Many dogs get gastroenteritis from eating something they shouldn’t or having too much fatty food that the intestines can’t digest properly.

If your dog has gastroenteritis, you’ll see:

  • Sudden vomiting
  • Bloody diarrhoea and/or green poo
  • Fatigue/Lethargy

If you suspect your dog has gastroenteritis, contact your vet immediately for help and ensure your dog is drinking water.

Your vet will likely put your dog on an aggressive course of anti-vomiting, anti-inflammatory, and an IV drip to rehydrate your pooch. (2) You’ll then be given medication to continue at home.

Your dog has parasites

Another scary reason why your dog’s poo might be green is a parasitic infestation. Parasites – nasty suckers – feed off of your dog’s intestine and multiply quickly.

Giardia is the main parasite to watch out for if your dog’s poo is green. Unfortunately, it’s one of the most common parasites out there.

“It can live in the intestines of dogs (and other animals, including cats and humans) and cause severe gastrointestinal disease. Giardia in dogs is spread by fecal-contaminated water, food, or soil.” - PetMD (3)

One of the telltale signs of Giardia is a green tint to dog poop.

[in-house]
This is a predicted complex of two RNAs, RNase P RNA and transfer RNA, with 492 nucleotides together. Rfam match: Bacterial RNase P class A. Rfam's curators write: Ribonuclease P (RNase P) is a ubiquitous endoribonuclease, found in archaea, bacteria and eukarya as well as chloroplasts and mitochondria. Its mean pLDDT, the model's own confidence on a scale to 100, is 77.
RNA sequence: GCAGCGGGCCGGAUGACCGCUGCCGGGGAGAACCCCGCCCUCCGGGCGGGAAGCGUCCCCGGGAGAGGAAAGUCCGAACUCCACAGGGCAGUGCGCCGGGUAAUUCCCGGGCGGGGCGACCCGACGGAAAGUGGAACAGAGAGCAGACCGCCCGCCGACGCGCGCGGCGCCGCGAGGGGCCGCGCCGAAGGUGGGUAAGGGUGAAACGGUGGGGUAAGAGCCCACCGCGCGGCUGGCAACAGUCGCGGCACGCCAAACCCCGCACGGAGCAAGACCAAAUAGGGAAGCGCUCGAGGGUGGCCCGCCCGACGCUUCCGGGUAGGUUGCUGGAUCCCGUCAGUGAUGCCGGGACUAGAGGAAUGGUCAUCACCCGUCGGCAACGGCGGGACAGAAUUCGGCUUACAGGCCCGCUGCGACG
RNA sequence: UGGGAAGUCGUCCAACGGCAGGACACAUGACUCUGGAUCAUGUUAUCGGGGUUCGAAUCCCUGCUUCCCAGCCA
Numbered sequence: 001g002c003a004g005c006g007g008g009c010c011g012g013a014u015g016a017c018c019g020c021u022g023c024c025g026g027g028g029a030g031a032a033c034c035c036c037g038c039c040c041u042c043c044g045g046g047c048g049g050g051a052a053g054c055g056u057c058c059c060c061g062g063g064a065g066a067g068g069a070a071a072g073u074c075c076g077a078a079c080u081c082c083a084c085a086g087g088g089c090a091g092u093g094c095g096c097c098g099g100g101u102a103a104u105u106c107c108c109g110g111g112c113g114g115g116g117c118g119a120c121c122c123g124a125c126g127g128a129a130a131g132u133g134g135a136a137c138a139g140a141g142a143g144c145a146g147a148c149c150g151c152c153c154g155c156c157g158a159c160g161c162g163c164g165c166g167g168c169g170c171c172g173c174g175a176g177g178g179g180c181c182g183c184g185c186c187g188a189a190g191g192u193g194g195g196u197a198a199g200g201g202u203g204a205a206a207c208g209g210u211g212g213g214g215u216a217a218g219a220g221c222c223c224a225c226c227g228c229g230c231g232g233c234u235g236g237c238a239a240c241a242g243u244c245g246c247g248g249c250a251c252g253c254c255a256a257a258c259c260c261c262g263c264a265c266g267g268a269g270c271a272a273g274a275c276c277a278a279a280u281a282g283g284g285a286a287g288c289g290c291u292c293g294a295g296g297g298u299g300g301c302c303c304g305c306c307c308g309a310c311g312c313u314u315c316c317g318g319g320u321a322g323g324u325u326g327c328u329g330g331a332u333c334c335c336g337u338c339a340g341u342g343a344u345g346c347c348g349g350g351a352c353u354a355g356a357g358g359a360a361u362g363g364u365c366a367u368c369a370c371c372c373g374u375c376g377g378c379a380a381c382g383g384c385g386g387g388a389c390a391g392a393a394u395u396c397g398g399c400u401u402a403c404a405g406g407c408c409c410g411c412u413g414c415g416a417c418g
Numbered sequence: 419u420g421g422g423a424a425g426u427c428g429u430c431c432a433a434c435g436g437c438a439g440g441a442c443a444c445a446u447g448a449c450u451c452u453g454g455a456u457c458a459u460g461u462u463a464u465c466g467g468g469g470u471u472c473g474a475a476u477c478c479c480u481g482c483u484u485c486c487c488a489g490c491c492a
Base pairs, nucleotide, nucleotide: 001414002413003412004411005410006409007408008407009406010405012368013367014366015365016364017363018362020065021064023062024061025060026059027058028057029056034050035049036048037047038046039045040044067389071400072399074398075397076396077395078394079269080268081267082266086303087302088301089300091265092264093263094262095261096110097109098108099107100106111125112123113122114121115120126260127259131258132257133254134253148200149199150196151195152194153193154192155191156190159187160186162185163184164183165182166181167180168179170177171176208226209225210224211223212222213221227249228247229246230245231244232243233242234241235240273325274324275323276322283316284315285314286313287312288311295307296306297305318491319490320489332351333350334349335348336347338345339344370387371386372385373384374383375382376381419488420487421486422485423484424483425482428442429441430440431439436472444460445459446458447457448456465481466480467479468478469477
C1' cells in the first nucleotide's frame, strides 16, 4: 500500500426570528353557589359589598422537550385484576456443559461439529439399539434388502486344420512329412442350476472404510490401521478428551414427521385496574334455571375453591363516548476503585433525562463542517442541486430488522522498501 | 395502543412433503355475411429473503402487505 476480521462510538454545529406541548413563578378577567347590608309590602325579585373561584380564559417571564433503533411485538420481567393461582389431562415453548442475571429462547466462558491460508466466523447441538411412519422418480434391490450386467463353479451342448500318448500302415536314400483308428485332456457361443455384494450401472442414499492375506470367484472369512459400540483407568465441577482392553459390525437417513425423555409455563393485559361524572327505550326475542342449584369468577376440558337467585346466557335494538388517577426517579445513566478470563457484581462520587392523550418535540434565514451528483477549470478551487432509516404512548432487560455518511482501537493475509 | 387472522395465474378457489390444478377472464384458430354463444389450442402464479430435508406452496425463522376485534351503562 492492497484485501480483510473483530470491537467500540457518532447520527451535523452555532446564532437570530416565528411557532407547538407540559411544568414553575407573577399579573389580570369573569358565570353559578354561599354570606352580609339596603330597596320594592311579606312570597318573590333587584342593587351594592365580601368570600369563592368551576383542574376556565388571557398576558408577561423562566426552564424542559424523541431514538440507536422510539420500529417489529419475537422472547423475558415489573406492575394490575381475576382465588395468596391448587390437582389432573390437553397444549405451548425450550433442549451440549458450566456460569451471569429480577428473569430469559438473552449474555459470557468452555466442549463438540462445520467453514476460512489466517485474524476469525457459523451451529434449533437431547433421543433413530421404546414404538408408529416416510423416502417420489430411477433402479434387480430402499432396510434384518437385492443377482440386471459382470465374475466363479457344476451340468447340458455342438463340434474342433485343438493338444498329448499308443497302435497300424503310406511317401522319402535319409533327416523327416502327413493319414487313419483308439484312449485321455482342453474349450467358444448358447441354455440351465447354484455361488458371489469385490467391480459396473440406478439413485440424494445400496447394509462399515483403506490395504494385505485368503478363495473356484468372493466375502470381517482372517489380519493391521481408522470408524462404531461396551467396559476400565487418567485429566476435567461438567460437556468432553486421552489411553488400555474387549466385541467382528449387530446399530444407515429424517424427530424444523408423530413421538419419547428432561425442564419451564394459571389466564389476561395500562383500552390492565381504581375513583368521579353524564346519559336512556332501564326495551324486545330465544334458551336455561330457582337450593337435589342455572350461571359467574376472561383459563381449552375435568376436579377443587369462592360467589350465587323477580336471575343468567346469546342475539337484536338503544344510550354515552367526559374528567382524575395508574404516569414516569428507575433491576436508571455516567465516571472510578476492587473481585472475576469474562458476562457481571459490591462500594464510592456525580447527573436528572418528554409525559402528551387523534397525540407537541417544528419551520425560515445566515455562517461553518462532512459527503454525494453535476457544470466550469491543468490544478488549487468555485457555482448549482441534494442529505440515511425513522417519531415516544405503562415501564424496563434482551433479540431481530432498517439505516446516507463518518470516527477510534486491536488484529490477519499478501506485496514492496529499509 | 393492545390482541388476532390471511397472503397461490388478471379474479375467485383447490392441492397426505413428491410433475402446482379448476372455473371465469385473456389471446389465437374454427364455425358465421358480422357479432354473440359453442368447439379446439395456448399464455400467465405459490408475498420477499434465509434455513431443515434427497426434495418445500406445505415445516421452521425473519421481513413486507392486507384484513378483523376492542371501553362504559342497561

The other signs of Giardia to watch out for are:

  • Watery diarrhoea
  • Smelly farts (yes, all farts are smelly, but especially foul-smelling farts)
  • Decreased appetite
  • Lethargy/fatigue
  • High pooping frequency

If you suspect your dog has Giardia, contact your vet for an urgent course of treatment. Some antibiotic medication and rehydration treatment should clear up the issue. However, it’s easy to get reinfected.

Ensure your home is extra clean and that you disinfect areas where your dog eats or poops daily to lower the chance of reinfection.

Your dog is not absorbing food properly

Intestinal malabsorption is the fancy term for a faulty intestine. The small intestine absorb nutrients from food as it travels through the digestive tract.

If something goes wrong during this vital process, it can cause odd-coloured poo, like green!

Here are some symptoms to look out for:

  • Stomach rumbling
  • Eating unusual things
  • Scavenging for food